Men Need Tune-Ups, Too
Men have their own unique health care needs. Regular checkups allow for prevention & early detection.
As a group, men do not talk about their health.
They will get their oil changed like a boss, and they will keep that car up. They will make sure the lawnmower is a finely tuned machine. They will not go to the doctor.
I’m going to talk to you right now. You need to check in every now and then. You love your car; you love your lawnmower. You take care of them. For yourself and the people who love you, you need to keep yourself tuned up as well.
Some basic health care maintenance applies to both adult men and women.
• Know your numbers: blood pressure, cholesterol, weight.
• Consider routine screening recommended for your age and risk factors.
• Have a primary care provider.
But men have their own unique health care needs. Here are some things to keep an eye on.
Testosterone is really important to men's health. Over the last 10 years, testosterone has become a prominent hot topic within men's health because it affects so many things.
It affects energy levels, sex drive, mood, erections and muscle strength. Testosterone affects the way the body manages blood sugar, the health of the cardiovascular system and bone strength.
It’s important to keep testosterone levels within normal range. We want to stay in the Goldilocks zone – just right. If it’s too high or too low, you have increased risks on both of those ends. The middle is a really good spot as far as health benefits.
For example, if your testosterone is significantly low, say less than a total testosterone of 150, that might increase your risk for heart disease by 40%. That's a big deal.
It’s important for men to know what’s normal for their bodies. Honestly, testicular cancer is rare. There are several other things that can cause lumps and bumps down there. We tell guys when you're in the shower, just check yourself every now and then. If there's something that's just on one side, doesn’t feel like the other or something is off, then see your local urologist.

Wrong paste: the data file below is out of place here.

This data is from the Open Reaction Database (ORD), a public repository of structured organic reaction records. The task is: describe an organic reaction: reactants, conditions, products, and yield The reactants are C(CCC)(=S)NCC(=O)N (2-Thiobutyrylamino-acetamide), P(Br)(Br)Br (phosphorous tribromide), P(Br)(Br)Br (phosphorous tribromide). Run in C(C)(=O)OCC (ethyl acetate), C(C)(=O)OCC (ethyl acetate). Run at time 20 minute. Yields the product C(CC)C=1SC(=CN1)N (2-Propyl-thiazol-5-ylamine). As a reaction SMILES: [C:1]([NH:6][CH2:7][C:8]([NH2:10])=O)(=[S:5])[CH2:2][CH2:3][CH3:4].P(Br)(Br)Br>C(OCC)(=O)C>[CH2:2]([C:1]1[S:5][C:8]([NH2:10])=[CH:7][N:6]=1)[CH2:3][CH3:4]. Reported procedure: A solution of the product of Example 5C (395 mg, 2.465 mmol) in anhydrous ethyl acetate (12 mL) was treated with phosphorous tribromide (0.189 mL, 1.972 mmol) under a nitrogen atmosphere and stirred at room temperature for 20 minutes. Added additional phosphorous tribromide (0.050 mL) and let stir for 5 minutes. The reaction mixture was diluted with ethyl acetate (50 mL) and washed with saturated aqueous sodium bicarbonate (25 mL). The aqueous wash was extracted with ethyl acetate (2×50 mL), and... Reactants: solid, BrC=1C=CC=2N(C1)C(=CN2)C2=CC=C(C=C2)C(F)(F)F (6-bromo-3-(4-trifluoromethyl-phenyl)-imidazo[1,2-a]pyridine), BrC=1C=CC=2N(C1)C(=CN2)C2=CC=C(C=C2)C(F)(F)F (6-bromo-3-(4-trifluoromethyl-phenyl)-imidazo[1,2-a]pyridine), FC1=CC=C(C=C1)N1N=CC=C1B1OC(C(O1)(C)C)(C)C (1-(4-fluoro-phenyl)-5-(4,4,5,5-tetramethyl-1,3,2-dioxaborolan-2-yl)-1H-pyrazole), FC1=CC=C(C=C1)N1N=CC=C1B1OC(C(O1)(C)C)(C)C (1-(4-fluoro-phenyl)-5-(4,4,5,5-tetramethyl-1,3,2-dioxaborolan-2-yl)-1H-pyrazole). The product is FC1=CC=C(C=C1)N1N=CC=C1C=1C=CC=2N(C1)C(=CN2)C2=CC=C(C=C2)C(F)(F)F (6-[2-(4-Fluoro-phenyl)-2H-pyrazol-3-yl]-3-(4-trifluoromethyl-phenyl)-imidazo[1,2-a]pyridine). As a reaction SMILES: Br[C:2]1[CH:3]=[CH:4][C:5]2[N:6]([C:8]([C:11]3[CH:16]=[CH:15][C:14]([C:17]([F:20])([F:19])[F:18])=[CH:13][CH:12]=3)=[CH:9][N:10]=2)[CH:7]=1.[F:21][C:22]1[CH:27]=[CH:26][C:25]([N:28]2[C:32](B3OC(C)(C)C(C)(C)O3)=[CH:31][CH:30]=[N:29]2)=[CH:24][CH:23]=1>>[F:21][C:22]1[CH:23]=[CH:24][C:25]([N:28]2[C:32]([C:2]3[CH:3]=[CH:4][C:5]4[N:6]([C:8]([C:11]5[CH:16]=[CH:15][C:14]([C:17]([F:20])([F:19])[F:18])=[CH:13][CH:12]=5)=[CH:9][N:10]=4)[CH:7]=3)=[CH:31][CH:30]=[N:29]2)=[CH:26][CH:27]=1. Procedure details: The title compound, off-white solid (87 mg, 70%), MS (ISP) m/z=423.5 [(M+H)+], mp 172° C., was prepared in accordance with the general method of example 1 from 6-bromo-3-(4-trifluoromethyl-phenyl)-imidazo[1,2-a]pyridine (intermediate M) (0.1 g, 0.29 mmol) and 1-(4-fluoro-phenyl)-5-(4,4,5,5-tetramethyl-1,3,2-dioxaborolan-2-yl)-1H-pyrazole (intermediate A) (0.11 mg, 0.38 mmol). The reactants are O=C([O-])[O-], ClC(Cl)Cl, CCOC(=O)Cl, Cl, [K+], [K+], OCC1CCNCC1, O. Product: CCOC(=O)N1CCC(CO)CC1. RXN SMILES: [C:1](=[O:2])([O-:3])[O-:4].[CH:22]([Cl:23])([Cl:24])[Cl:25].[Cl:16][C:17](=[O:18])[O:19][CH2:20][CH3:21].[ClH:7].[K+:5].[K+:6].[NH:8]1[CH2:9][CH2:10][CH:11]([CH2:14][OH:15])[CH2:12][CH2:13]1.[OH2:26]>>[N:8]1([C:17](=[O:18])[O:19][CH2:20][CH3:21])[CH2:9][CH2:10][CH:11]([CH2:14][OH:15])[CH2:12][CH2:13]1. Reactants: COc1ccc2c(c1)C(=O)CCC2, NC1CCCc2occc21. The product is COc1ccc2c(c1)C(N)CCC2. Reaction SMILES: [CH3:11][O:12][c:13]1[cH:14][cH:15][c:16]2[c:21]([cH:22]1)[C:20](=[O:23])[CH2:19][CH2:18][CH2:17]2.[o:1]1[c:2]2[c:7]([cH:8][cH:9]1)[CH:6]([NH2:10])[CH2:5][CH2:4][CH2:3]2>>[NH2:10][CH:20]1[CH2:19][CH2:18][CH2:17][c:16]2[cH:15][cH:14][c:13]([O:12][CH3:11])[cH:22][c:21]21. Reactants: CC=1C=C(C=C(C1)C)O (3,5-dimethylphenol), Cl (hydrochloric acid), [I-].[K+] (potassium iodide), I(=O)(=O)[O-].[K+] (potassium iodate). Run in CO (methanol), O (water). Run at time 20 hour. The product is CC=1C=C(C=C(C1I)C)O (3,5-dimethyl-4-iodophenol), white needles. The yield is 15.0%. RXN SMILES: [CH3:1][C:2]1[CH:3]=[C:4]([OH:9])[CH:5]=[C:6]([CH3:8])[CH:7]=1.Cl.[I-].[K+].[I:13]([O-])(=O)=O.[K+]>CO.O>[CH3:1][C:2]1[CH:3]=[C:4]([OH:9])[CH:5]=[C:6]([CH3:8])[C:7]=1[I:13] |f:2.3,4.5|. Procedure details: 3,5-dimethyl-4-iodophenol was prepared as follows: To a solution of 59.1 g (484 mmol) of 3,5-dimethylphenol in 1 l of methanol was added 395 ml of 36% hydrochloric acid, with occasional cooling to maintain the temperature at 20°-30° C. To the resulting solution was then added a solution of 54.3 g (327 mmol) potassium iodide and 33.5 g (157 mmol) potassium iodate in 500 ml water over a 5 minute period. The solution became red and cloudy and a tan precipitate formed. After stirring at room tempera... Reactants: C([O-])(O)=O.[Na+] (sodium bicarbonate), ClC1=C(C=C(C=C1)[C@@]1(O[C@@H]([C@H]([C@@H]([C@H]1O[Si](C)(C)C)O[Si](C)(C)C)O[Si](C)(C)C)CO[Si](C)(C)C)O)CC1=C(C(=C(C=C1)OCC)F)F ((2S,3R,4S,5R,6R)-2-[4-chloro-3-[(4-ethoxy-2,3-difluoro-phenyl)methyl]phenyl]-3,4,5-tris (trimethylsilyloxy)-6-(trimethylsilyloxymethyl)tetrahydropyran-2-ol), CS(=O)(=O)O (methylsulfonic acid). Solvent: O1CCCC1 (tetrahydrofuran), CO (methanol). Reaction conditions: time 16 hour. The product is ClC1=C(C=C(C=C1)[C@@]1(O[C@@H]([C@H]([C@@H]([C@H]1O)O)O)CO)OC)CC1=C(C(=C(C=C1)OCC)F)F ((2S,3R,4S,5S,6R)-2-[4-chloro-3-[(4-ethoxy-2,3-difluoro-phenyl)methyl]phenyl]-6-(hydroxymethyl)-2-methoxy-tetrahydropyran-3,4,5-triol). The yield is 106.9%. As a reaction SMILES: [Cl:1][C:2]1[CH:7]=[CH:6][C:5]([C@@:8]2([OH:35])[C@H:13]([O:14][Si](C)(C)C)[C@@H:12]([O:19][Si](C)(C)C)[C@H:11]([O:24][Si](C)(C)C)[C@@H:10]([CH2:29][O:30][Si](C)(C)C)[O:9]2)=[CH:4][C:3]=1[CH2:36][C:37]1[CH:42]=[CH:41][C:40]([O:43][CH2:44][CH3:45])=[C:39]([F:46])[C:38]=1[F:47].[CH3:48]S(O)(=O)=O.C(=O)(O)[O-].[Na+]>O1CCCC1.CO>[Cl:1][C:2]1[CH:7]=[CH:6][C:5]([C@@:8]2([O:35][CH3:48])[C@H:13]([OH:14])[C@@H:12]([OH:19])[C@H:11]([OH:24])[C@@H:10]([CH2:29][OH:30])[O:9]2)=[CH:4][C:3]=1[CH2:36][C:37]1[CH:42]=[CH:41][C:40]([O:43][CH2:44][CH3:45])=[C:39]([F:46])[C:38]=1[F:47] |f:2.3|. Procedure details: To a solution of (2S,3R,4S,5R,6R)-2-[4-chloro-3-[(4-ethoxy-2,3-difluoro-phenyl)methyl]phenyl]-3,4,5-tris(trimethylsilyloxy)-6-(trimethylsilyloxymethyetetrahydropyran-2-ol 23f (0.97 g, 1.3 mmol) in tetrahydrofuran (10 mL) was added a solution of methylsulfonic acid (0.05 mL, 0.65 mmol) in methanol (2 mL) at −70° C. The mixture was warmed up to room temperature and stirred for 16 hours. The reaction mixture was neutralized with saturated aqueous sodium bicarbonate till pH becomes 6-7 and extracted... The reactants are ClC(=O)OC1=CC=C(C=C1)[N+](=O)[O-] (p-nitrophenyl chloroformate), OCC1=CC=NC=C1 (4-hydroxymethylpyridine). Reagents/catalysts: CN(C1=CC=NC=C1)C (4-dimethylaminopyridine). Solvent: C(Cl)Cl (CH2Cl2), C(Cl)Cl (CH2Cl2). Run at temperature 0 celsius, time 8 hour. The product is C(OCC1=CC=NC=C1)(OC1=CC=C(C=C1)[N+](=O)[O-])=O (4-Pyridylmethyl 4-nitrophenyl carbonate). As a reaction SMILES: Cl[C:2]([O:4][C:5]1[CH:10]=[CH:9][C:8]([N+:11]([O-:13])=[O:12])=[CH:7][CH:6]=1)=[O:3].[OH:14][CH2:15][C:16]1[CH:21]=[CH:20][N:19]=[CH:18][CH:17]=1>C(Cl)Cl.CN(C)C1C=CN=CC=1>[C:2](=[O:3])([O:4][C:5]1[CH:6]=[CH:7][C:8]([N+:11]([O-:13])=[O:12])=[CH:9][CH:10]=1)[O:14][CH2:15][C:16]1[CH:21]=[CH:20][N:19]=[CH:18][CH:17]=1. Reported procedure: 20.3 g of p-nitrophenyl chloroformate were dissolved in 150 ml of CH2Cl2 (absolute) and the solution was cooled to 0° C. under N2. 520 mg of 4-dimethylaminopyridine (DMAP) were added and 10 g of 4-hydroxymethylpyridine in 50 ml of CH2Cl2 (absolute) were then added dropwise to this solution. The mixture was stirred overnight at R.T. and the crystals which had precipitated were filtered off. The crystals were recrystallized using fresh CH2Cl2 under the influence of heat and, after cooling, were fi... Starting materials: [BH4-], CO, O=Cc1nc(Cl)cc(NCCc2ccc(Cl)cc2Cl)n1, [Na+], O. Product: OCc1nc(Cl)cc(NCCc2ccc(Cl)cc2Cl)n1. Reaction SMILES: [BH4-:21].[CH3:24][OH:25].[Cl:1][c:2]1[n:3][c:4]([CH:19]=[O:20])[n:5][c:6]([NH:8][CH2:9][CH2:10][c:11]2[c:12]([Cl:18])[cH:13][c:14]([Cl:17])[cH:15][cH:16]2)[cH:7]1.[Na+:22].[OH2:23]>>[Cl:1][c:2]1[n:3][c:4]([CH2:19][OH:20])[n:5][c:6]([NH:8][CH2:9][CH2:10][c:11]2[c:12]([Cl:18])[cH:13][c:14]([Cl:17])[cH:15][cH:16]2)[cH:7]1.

Most of the time, it's something that's treatable or something that you don't have to do anything about it all, but we're making sure that we're preventing that rare case. Don't freak out, but have it checked out.
Prostate cancer is much more common. The American Urological Association (AUA) recommends men from age 55 to 69 have a conversation with their urologist about if they would benefit from prostate cancer screening, which involves a blood test for prostate specific antigen, PSA for short. For men under 55 and over 70, the guidelines recommend screening only in certain circumstances, like starting screening at younger age if there’s a strong family history.
All that said, it's different if you're taking testosterone. Urologists recommend if you're on testosterone, you need to have that PSA checked, even if you're younger than 55. Starting around age 50, I’ll start checking my patients on testosterone.
With the PSA score, we are looking at more than just the number and if it is considered normal or abnormal. We are watching for any changes over time that suggest something could be happening.
With regular screening people ask if they still need a digital rectal exam. I would say with the advent of PSA, many times you don't need a rectal exam to check the prostate. The PSA gives us enough information, and that rectal exam is not going to impact a yay or nay on how we move forward.
And all the guys out there said, “Yeah!”